The integration of climate change impacts

Over the lifespan of offshore wind farms which is more than 25 years, the wind resource, or in other words the wind distribution, might evolve leading to a modification of the associated energy production, impacting the business plan established during the creation of these farms. Climate change could also affect the length of the seasons or their intensity and therefore impact the balance between supply and demand in the energy sector. The intensity of extreme wind events as well as their frequency can also change and impact the design of the wind turbines as well as the foundations, moorings, substations, and export cables. Extreme wave and water level events are also to be considered because they are dimensioning for these systems. An first project (2C NOW Project) has just been launched by the Institute on this subject.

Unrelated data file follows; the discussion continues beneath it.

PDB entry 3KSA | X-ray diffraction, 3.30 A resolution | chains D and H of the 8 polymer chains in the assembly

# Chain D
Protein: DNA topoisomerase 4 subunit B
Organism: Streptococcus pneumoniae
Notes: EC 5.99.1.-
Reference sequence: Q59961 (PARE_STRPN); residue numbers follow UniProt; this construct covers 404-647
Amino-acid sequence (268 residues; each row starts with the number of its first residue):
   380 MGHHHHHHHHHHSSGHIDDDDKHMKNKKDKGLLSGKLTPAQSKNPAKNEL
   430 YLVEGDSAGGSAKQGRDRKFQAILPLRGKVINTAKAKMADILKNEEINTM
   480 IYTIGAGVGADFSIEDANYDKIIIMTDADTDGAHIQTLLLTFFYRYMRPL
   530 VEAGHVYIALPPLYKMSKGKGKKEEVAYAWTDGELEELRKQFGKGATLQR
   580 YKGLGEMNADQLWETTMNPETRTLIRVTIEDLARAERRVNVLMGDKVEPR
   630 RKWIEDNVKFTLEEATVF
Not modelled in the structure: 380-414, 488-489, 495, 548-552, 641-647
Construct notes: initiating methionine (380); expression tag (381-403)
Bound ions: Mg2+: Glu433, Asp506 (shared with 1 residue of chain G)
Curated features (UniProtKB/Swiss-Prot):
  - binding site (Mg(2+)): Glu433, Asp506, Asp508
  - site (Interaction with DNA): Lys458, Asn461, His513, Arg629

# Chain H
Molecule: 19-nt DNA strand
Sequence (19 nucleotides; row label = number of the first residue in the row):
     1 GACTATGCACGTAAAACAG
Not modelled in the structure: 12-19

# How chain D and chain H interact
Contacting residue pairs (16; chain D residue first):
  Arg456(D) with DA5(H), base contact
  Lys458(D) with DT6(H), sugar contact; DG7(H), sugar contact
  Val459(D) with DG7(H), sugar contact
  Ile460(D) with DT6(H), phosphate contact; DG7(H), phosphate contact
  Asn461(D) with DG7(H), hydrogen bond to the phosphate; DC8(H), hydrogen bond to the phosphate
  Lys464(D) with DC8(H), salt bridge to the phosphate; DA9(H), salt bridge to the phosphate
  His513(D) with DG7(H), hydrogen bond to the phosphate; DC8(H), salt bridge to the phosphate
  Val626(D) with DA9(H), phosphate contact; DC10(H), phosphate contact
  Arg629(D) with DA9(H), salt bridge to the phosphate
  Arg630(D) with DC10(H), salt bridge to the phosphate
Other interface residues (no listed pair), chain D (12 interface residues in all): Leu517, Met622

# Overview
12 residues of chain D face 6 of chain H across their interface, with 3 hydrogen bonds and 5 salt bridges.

List of publications related to waves (PDF)

Photo credit: Hans / Pixabay


In progress


Climate change impact on offshore wind



Characterising the atmosphere and sea surface interactions for the deployment of offshore wind in the Gulf of Lion

In progress


Design of floating wind turbines and impacts of energetic steep and breaking waves



Adaptation and implementation of floating wind energy conversion technology for the Atlantic Region



Wind characterisation for offshore renewable energies applications

In progress


Design and metocean: modelling and observations of extreme sea states for offshore renewable energies



High-resolution local analysis of wave and breaking variability from satellite imagery

In progress


First French offshore research platform dedicated to offshore wind energy coupled with an innovative R&D programme



Future offshore wind research center at sea



Assessment of the Mediterranean observational data system for targeted applications

In progress


Offshore wind turbine design including joint wind-wave information in standard for hurricane-exposed sites


Site characterisation

Media library



Florent Guinot

Florent Guinot

Site Characterisation R&D Manager

Fabien Leckler

Fabien Leckler

Modelling and Observation of Nearshore Sea States Researcher